Alberta's economic downturn an 'enlightenment,' says Devon mayor

In this economic downturn, one of Canada's oldest oil and gas towns is thinking outside the barrel.

Historic oil and gas town looks to solar to diversify its energy economy

The oil and gas town of Devon is trying to diversify its economy by building new solar initiatives and creating new homeowner incentives. (Getty Images)

In the middle of Alberta's economic downturn, one of Canada's oldest oil and gas towns is thinking outside the barrel. 

As some analysts predict that oil could drop as low as $10 a barrel, Devon Mayor Stephen Lindop is looking away from the town's traditional carbon roots and toward a sunnier future. 

The town recently installed a 100 kilowatt solar project with 393 panels at its community centre. It's a marked shift for a community that was built almost entirely by Imperial Oil after Leduc No. 1 struck black gold in 1947.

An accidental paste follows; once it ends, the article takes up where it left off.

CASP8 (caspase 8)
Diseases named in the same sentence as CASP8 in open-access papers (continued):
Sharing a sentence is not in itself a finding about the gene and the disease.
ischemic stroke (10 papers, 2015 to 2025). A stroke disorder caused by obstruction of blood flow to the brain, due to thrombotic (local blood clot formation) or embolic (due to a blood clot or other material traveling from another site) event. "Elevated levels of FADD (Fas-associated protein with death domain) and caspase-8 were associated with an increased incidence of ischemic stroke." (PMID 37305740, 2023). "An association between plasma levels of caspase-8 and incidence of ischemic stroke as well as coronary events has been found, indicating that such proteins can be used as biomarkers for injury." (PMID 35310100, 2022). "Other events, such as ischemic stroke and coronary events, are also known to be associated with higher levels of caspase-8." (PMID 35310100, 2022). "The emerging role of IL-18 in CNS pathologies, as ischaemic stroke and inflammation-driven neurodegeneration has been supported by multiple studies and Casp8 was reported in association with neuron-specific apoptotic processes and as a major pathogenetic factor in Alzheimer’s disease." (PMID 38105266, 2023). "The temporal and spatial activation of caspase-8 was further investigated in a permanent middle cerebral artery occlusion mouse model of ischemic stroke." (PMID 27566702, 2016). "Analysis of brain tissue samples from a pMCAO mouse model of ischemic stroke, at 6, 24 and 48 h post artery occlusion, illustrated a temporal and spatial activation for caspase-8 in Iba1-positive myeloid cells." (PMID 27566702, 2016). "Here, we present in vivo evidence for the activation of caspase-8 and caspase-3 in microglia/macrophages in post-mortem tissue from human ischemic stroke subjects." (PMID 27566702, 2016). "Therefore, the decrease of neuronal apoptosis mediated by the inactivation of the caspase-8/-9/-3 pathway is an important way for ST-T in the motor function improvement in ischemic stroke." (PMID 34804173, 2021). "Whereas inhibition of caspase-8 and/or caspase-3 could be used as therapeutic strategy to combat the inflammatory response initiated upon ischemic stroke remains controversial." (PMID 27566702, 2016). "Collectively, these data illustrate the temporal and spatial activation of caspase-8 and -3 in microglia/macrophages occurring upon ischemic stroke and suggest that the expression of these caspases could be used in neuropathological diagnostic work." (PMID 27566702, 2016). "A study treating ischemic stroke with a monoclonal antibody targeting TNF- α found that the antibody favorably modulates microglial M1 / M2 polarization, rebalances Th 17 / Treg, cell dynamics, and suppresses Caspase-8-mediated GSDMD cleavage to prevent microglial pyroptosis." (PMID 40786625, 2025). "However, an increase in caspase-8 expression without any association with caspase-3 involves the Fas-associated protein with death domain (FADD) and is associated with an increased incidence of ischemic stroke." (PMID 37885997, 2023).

"It's saving us money from day one," said Lindop in an interview with CBC's Alberta at Noon.

Lindophopes to extend the initiative to the fourteen other town buildings and plans to create new homeowner incentive programs for rooftop solar. 

"There could be solar panels put on buildings and homes across Alberta which would create all sorts of jobs and help diversify our economy," Lindop said.

In addition the town council is negotiating an innovative redevelopment of a 140-acre brownfield that used to be an Imperial Oil site. 

The project would include greenhouses built of transparent solar panels that would simultaneously generate electricity and produce not only food but also algae and other microbes for hydrocarbon remediation.

'The future is green,' says mayor

Nearly a quarter of the town's population works in oil and gas, but despite the layoffs, local government is calling the economic downturn an "enlightenment."

"We always have been an energy community. Now we understand the world that we're living in and the opportunity that exists," Lindop said.

"We're in a period of transition, and that's a very awkward time to be in.

"The future is green — there's just no doubt about that. We want to be part of that," said Lindop.


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